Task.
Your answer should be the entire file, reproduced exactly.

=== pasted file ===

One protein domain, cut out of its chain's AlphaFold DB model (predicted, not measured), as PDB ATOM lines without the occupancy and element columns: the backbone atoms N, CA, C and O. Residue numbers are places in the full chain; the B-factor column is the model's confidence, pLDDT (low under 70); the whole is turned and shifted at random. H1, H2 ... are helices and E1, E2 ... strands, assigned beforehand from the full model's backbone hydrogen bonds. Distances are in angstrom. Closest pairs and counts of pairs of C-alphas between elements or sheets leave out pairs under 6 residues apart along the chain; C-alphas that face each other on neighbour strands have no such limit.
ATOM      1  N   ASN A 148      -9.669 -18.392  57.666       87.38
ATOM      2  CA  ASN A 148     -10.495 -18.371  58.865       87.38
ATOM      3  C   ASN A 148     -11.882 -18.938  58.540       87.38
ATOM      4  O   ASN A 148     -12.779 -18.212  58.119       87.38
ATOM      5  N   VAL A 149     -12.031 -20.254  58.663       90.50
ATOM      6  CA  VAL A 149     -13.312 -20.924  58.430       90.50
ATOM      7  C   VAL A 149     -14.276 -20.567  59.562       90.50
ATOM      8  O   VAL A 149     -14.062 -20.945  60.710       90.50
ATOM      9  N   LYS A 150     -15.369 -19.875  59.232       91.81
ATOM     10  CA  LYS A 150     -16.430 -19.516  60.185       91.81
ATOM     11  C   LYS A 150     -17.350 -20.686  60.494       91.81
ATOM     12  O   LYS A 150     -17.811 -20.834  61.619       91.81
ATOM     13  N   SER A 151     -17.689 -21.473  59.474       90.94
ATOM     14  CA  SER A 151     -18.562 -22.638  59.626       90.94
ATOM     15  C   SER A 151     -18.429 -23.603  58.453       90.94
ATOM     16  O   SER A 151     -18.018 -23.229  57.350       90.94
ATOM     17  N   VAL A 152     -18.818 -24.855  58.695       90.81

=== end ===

One protein domain, cut out of its chain's AlphaFold DB model (predicted, not measured), as PDB ATOM lines without the occupancy and element columns: the backbone atoms N, CA, C and O. Residue numbers are places in the full chain; the B-factor column is the model's confidence, pLDDT (low under 70); the whole is turned and shifted at random. H1, H2 ... are helices and E1, E2 ... strands, assigned beforehand from the full model's backbone hydrogen bonds. Distances are in angstrom. Closest pairs and counts of pairs of C-alphas between elements or sheets leave out pairs under 6 residues apart along the chain; C-alphas that face each other on neighbour strands have no such limit.
ATOM      1  N   ASN A 148      -9.669 -18.392  57.666       87.38
ATOM      2  CA  ASN A 148     -10.495 -18.371  58.865       87.38
ATOM      3  C   ASN A 148     -11.882 -18.938  58.540       87.38
ATOM      4  O   ASN A 148     -12.779 -18.212  58.119       87.38
ATOM      5  N   VAL A 149     -12.031 -20.254  58.663       90.50
ATOM      6  CA  VAL A 149     -13.312 -20.924  58.430       90.50
ATOM      7  C   VAL A 149     -14.276 -20.567  59.562       90.50
ATOM      8  O   VAL A 149     -14.062 -20.945  60.710       90.50
ATOM      9  N   LYS A 150     -15.369 -19.875  59.232       91.81
ATOM     10  CA  LYS A 150     -16.430 -19.516  60.185       91.81
ATOM     11  C   LYS A 150     -17.350 -20.686  60.494       91.81
ATOM     12  O   LYS A 150     -17.811 -20.834  61.619       91.81
ATOM     13  N   SER A 151     -17.689 -21.473  59.474       90.94
ATOM     14  CA  SER A 151     -18.562 -22.638  59.626       90.94
ATOM     15  C   SER A 151     -18.429 -23.603  58.453       90.94
ATOM     16  O   SER A 151     -18.018 -23.229  57.350       90.94
ATOM     17  N   VAL A 152     -18.818 -24.855  58.695       90.81